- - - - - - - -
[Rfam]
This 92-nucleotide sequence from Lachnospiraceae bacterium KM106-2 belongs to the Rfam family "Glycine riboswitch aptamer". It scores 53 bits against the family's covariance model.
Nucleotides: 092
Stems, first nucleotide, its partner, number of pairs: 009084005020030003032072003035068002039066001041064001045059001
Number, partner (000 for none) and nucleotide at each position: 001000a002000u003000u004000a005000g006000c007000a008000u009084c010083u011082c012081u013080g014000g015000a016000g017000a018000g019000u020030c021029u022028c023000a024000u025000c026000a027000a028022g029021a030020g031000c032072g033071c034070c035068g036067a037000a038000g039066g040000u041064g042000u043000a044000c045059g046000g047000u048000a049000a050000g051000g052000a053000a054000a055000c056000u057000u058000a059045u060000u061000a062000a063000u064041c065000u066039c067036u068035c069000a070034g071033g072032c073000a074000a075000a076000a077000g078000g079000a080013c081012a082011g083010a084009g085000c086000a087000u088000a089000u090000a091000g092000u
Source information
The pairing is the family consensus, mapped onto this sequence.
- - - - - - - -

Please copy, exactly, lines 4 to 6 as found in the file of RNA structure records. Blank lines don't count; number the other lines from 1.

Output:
Stems, first nucleotide, its partner, number of pairs: 009084005020030003032072003035068002039066001041064001045059001
Number, partner (000 for none) and nucleotide at each position: 001000a002000u003000u004000a005000g006000c007000a008000u009084c010083u011082c012081u013080g014000g015000a016000g017000a018000g019000u020030c021029u022028c023000a024000u025000c026000a027000a028022g029021a030020g031000c032072g033071c034070c035068g036067a037000a038000g039066g040000u041064g042000u043000a044000c045059g046000g047000u048000a049000a050000g051000g052000a053000a054000a055000c056000u057000u058000a059045u060000u061000a062000a063000u064041c065000u066039c067036u068035c069000a070034g071033g072032c073000a074000a075000a076000a077000g078000g079000a080013c081012a082011g083010a084009g085000c086000a087000u088000a089000u090000a091000g092000u
Source information